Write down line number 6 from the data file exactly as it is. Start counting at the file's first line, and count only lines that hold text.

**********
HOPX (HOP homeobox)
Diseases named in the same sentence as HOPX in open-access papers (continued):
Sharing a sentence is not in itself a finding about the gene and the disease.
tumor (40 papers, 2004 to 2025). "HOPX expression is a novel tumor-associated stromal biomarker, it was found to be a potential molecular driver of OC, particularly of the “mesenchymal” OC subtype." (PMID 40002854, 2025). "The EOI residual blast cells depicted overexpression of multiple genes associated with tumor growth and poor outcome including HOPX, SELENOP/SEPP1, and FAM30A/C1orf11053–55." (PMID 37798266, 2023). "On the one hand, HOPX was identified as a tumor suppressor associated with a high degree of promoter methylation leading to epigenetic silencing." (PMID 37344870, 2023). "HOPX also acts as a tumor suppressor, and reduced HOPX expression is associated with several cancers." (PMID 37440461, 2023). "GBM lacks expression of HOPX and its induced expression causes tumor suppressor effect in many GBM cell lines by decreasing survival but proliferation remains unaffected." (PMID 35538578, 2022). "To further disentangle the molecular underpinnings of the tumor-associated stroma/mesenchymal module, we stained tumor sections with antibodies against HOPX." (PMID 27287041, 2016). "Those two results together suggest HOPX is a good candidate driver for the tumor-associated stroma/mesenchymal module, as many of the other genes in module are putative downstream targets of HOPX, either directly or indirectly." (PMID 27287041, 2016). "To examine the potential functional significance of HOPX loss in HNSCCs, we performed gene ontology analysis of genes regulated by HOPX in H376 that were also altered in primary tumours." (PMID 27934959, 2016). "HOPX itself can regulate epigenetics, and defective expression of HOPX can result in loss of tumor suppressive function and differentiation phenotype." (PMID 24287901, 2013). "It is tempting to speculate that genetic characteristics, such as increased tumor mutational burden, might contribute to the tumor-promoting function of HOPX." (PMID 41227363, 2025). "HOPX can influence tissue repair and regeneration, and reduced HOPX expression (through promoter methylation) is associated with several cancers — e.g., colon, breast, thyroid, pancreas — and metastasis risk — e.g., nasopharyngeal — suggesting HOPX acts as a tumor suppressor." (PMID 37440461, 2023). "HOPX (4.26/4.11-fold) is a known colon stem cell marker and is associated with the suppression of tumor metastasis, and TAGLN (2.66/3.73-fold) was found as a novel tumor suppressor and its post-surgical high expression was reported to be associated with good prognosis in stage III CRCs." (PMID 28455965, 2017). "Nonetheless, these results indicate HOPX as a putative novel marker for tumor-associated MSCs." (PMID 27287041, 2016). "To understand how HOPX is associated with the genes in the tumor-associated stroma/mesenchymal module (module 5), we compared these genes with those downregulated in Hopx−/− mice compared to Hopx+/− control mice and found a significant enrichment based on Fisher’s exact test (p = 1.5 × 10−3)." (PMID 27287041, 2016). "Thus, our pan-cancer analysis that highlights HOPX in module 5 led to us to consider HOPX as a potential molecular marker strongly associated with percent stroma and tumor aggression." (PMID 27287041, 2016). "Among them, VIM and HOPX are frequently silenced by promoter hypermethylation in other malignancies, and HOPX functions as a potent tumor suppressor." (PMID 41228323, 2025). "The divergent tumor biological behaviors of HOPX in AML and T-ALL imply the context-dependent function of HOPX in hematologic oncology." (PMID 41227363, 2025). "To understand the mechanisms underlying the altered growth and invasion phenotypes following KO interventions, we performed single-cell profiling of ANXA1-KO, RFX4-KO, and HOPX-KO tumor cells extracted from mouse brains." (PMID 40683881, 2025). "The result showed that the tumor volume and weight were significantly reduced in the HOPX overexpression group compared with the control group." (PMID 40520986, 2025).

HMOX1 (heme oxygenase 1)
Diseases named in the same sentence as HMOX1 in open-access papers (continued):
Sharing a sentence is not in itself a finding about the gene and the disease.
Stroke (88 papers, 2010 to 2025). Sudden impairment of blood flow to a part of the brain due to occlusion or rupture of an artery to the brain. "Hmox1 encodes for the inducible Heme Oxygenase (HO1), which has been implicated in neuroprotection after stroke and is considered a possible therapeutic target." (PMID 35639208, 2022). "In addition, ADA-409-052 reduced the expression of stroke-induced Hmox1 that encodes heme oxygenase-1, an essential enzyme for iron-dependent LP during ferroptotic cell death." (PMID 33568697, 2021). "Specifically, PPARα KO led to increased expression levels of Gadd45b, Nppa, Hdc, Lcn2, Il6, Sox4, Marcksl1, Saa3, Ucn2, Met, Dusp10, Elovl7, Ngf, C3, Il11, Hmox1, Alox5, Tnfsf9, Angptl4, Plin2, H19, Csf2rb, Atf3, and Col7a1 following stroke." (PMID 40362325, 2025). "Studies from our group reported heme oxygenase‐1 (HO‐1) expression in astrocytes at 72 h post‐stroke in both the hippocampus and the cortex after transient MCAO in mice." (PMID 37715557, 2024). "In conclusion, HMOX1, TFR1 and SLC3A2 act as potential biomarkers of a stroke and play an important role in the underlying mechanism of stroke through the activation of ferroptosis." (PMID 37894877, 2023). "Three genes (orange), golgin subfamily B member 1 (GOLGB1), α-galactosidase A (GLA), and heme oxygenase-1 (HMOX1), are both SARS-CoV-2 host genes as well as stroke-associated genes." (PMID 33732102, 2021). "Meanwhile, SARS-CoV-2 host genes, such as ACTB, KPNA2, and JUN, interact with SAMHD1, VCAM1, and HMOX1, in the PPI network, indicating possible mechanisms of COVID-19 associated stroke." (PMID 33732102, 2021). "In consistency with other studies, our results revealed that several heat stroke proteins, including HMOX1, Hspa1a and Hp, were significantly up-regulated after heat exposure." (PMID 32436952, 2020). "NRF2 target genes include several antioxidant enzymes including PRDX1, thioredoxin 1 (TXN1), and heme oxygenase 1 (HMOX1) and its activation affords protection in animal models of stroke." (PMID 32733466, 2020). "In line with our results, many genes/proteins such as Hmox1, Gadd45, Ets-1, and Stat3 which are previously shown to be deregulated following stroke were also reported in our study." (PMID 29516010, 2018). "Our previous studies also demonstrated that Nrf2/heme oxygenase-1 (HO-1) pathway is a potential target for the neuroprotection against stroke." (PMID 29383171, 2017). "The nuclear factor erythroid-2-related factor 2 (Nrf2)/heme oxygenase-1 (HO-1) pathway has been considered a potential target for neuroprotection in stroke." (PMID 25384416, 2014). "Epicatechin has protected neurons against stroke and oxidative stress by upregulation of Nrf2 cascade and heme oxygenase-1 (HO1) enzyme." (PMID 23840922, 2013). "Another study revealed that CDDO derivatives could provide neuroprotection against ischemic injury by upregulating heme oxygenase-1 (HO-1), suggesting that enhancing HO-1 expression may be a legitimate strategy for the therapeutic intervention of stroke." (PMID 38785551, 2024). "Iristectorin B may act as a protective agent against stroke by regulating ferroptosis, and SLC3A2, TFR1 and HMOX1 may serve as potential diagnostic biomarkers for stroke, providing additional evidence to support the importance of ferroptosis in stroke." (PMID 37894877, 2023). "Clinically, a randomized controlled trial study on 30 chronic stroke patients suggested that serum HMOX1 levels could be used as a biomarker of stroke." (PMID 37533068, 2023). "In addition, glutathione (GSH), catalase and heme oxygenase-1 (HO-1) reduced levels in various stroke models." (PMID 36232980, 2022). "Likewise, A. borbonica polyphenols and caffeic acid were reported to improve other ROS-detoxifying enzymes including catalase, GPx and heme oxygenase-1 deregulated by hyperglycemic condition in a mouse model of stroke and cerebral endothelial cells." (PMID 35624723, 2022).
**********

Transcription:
Diseases named in the same sentence as HMOX1 in open-access papers (continued):